Since the year is coming to a close, and since I often get questions from readers who ask me how I teach my three children who are so close in age, I thought I’d start a series on the resources I use and the routines I started this year in my attempt to home-teach them.
I started off this SAHM gig with the intention to homeschool all three of them. This proved to be a huge challenge and it didn’t take me long before deciding it was impossible. Ben turned four in February this year and began to reveal himself, at four years, with an enormous appetite for information and knowledge – he was brimming with questions, questions and more questions every waking minute. Becks was still in her Terrible Twos, being only two-half when I left my job, and every day with her has been nothing but exhaustion and fatigue. She is obstinate and emotionally-driven, and it took a lot out of me to have to handle the host of emotions (and tantrums) from her every day. As for the baby, he turned one earlier in the year, and was still very much a baby – needing to be nursed and played with all the time.
We struggled to develop a routine together and I thought I was all set to homeschool them with the Hands On Homeschooling curriculum I bought from the States. Within a week, I knew I would go insane if I continued trying. It was just impossible to perform mothering duties, prepare resources and stay patient, not to mention TEACH. In all honesty, I tried to make things work. I’ll try to get Ben and Becks to do Becks’ level of activity, and then work with Ben on his own. I got the helper to watch Nat every time we were engaged, and even held him to nurse while with the older kids if he fussed.
But I couldn’t keep up. With the preparation of resources, that is. Plus, I am really not into crafting (which features a lot in the HoH curriculum) and frequently wondered if the curriculum was rigorous enough to prepare them for Primary One. The Western model is big on self discovery and exploration, and learning through your senses. Not so much practice. If you look at the tracer-printables in HoH and compared it with preschool assessment book-tracers from Popular, you’d be shocked to find that writing the letter (of the Alphabet) twice (at most thrice) is all there is in the former, while the ones we have published locally require the preschooler to trace at least 15 times! I’m not against self discovery and exploration, but I keep having the nagging feeling that what I have ain’t rigorous enough to prepare them for the real world they would be facing, that is, the Singapore Education System.
I still have every intention for the kids to be schooled in our system, and despite my gripes and bugbears about the system (having been born and bred in it and having spent some good 7 years as an educator), I believe that the kids need to go through it to know the competitiveness out there, and along the way, develop strength and resilience in character. Even with its flaws, the system has done well to produce brilliance in many aspects, albeit through examinations, KPIs and ranking.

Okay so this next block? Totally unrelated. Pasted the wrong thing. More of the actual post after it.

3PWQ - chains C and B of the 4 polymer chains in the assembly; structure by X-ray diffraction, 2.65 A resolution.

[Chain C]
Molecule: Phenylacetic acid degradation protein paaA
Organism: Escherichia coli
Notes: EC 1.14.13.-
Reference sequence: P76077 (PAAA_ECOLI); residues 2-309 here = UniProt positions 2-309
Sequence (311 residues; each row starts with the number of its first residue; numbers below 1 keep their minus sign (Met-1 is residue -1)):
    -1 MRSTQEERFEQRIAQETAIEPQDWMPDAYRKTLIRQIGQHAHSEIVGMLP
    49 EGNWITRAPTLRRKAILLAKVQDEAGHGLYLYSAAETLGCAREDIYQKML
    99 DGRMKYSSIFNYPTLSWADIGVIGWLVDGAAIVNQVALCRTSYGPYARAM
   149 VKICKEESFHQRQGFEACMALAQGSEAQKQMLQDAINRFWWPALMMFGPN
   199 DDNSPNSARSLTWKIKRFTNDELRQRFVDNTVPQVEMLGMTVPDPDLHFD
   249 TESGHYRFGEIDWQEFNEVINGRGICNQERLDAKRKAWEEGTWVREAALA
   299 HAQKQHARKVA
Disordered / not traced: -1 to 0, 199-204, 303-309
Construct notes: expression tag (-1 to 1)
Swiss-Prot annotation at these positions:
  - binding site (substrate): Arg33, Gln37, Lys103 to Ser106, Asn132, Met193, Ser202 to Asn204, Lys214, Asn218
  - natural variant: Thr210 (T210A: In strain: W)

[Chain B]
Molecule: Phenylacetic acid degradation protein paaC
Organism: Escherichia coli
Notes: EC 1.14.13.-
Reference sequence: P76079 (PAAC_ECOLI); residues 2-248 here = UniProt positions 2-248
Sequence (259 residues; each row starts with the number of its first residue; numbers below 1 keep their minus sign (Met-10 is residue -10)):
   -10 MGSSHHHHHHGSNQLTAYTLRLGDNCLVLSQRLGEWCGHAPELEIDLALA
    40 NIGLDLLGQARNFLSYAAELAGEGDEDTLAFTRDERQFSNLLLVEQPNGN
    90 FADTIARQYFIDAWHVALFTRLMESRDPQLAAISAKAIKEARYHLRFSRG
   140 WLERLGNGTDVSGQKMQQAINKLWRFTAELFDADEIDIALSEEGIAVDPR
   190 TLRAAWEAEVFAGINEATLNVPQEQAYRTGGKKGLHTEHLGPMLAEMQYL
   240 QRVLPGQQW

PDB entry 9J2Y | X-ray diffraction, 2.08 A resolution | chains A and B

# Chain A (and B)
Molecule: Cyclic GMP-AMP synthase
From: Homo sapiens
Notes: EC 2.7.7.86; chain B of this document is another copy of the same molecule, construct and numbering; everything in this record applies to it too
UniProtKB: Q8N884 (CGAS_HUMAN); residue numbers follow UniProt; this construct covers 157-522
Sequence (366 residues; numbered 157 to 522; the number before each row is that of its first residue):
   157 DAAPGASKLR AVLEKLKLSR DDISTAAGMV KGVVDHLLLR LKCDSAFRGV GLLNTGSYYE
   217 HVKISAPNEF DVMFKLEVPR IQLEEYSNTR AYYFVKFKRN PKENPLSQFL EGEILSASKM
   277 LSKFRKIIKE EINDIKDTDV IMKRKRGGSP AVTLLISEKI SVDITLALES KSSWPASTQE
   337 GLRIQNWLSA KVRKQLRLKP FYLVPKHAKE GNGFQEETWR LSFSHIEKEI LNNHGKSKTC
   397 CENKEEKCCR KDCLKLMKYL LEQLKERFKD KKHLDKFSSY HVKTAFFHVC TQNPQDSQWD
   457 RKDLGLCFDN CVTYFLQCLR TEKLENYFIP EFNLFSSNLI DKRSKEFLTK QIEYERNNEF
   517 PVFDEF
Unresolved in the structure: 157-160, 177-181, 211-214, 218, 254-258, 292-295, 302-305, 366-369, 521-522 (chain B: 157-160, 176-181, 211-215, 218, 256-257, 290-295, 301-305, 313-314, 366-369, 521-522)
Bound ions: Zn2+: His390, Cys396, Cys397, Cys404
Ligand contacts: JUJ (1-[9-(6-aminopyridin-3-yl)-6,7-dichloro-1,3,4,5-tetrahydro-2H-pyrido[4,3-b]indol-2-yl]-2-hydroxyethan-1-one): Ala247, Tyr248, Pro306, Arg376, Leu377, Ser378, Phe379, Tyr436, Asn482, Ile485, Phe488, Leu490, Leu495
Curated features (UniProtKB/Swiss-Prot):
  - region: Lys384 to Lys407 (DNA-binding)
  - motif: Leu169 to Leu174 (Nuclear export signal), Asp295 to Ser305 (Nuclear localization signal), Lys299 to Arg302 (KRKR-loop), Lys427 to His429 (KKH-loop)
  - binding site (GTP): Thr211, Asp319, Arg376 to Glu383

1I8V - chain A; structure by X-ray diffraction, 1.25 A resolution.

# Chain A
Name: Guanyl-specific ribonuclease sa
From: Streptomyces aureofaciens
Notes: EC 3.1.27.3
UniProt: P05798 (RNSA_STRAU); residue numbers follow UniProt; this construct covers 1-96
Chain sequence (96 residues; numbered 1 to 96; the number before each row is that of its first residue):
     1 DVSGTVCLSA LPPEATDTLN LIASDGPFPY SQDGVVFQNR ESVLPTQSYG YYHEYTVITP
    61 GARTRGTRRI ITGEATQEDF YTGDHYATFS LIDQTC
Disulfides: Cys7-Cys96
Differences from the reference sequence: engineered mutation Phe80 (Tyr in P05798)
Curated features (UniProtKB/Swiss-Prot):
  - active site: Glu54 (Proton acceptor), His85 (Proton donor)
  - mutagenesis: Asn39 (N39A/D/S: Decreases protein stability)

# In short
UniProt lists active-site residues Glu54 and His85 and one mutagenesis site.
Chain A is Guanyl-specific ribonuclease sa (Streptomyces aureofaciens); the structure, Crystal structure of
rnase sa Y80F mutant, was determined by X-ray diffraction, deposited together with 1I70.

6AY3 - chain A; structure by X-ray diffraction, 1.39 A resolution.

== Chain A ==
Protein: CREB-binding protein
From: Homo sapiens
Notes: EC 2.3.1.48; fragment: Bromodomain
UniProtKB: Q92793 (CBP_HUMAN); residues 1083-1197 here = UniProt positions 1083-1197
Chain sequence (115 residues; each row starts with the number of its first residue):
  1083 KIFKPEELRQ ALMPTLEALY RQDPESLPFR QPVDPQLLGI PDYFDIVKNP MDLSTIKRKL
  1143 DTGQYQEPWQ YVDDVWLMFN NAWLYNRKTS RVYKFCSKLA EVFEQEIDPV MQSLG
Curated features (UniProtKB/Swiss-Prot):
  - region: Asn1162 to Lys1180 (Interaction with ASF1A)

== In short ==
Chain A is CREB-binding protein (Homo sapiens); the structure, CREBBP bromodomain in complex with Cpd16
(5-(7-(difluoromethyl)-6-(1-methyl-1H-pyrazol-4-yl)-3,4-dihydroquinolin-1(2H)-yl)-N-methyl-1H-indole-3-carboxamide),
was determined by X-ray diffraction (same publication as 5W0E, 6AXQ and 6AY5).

So in other words, I am not sure if I alone, am enough, or good enough, as their teacher if I were to consider the end goal.
Thus begins the outsourcing. I figured the kids also needed opportunities for socialisation and to be nurtured (because I have the tendency to drive), and so we put them in a church kindergarten for three hours daily. It has been one of the best decisions I have made. The teachers there are so wonderfully patient, the kids are enjoying kindergarten so much for the songs they learn, the craft they do, the friends they make and the stories their teachers tell. Ben particularly adores his Chinese teacher, a middle-aged lady who has ignited his interest in the Chinese language. He remembers the games played and stories told in Chinese class, and returns home to repeat whatever his lao shi said in class that day. And I totally love the way the kindergarten is teaching their nursery kids – everything is learned through songs! They would sing familiar tunes every term but of different things – so far, Becks has learned about fruits, occupations and transport, all through singing and crafting. These are clearly things I wouldn’t be able to do with them. Also, it wouldn’t be possible for them to socialise in the most organic way – at kindy, they’ve made a couple of friends and are learning, with every opportunity to socialise, to navigate through emotions and the need to belong – all on their own.
Anyway. We quickly settled into a routine which worked for us with this arrangement. The kids went to kindy for three hours 10 weeks in a term, and I would home-teach them when they returned. Now that Ben is four-half, Becks is three and Nat is 20 months, we’ve found some things that work for us and parked aside things that didn’t. I don’t reinforce what’s taught in their kindergarten; I do my own thing – a mix of ideas gleaned from the HoH curriculum, printables from online resources and things I create on my own. I acquired what I thought are the basics for every preschooler – graded readers, story books, games, DVDs and preschool resources (aplenty from Popular) – and developed my own set for the kids, usually following a theme / an idea.
And since I get questions from readers of my blog – and friends – who often ask me how I manage with three kids and home-teaching them, I thought I’d just share some of the things I use and do, and our routines in a series of blogposts. Hopefully, I can also learn some things from you if you have any thoughts, ideas and success stories to share. Do watch this space for the weekly series!